Although there is no agreed technical definition, it is generally understood that, compared to drip coffee, barista quality espresso has a thicker consistency, due to a higher amount of dissolved solids and fine oil droplets suspended throughout the drink. It has a smooth, yet thick, dark reddish brown crema making up 10 to 30% of the beverage. The crema is a polyphasic emulsion of small air bubbles and the oils, proteins and sugars extracted from the coffee which is produced at a high pressure, traditionally in the region of 9 to 10 bar. The higher pressures increase the rate of coffee wetting and improve extraction as well as being responsible for the development of the crema.

It is acknowledged, by discerning espresso drinkers, that espresso produced using water which is cooler than the optimum temperature tastes sour and that produced with water which is hotter than this temperature tastes bitter. The optimum temperature is claimed to be between 92 °C and 96 °C. Other factors which affect the quality of the espresso include the roasting and age of the coffee beans, the grind size, the compaction of the grinds prior to brewing, and the brew time. The "best." espresso is achieved by balancing these key elements of the brewing process.

Domestic coffee machines have also developed significantly since the first filter machines were invented in the 1960s and coffee machines are now essential pieces of kitchen equipment in many households. These domestic coffee machines have been developed to try and emulate the high quality of coffee that may be obtained from specialist coffee houses, i.e. to provide barista quality coffee in the home . Some such machines dispense individual servings of a beverage directly into a drinking receptacle, and derive the beverage from a bulk supply of beverage ingredients or from individual packages of beverage ingredients such as pods, pads or cartridges. In the following specification such packages will be referenced by the general terra cartridges. Machines which use such cartridges eliminate the need for cleaning and provide an easy way for the user to make a selection of beverages. An example of one type of such cartridge is described in EP-.A-1440903 , and an example of a coffee machine for preparing beverages using this type of cartridge is described in EP-A- 1440644. The beverages are made by brewing, mixing, dissolving or suspending the beverage ingredients in water. For example, for coffee beverages, heated water is forced through the cartridges to form the extracted solution. This solution is then delivered through an outlet nozzle to a receptacle placed directly below. The use of cartridges in such machines has become increasingly popular due to their convenience and the reproducible quality of the beverage produced.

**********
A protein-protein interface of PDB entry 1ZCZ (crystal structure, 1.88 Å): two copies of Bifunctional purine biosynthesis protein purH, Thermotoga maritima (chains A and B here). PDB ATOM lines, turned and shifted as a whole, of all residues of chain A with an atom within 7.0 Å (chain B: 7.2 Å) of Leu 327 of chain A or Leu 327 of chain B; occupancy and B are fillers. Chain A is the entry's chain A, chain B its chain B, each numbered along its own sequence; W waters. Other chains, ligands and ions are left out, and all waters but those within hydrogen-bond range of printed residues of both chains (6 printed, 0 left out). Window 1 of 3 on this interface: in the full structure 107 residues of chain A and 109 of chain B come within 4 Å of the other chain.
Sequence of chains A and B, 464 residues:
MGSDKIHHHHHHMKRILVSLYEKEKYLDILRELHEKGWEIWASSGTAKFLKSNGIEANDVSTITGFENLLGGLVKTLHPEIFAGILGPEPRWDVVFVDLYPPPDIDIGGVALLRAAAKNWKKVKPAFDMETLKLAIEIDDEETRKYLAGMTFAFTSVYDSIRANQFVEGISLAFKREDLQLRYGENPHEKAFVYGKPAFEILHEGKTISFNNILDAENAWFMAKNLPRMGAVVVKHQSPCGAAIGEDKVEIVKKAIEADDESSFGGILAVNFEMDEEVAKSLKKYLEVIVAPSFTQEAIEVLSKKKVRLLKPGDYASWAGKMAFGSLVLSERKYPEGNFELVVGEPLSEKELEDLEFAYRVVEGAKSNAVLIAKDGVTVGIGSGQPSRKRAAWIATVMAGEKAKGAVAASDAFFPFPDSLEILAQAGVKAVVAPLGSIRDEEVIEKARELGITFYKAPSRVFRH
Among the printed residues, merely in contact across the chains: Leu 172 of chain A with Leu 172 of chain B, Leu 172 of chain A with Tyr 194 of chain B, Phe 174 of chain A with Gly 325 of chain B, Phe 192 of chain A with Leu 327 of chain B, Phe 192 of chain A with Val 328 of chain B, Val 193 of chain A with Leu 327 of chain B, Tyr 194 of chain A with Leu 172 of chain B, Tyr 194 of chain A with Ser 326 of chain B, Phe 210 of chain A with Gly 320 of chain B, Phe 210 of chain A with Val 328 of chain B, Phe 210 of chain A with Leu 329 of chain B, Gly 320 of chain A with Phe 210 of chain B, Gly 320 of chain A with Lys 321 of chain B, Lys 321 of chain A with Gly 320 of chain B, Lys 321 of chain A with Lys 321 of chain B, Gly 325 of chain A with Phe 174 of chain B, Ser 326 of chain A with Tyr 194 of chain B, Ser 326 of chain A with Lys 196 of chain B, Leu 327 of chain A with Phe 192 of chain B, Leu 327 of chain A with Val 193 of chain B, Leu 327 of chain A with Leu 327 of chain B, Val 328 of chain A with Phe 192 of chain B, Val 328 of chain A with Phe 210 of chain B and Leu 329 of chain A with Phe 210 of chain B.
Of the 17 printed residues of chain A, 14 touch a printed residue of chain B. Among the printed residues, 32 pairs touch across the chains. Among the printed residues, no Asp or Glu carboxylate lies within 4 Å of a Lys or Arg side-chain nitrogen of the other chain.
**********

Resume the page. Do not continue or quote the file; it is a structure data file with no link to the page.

As mentioned above, much effort has been directed to ensuring that the coffee produced by such machines is of the highest quality. In particular; attention has been paid to ensure barista quality espressos are produced that have the distinctive crema. EP-A- 1440644 , mentioned above, describes specially-designed cartridges that see the coffee passed through a narrow orifice provided in the cartridge to cause small air bubbles to become entrained in the coffee, thereby assisting in the formation of the crema. However, provision of barista quality espresso requires not only the formation of the crema during preparation of the coffee beverage from the cartridge, but also requires the subsequent preservation of the crema. This has lead to the design of beverage machines to include tapering and/or shaped passages that seek to minimise any turbulence that may affect the flow of the bevex'age through the machine. It is recognised that turbulence in this flow causes the formation of largei" air bubbles. These larger air bubbles are undesirable because they do not provide the consistency and texture of the desired crema: worse still, the larger- air bubbles lead to a lack of stability in the crema leading to a collapse of the desired foam.

WO2007/008067 describes a beverage preparation machine for making coffee beverages that includes a receiving chamber for receiving the beverage to be dispensed. The receiving chamber includes a receiving body such that, as the beverage pours into the receiving chamber, the beverage pours onto and then over the receiving body. This inhibits the formation of foam. The receiving body is mushroom- shaped and housed internally, hence making it difficult to access for cleaning. Nonetheless, this arrangement attempts to preserve the quality of the beverage being dispensed by inhibiting turbulent flow of the beverage as it passes through the machine .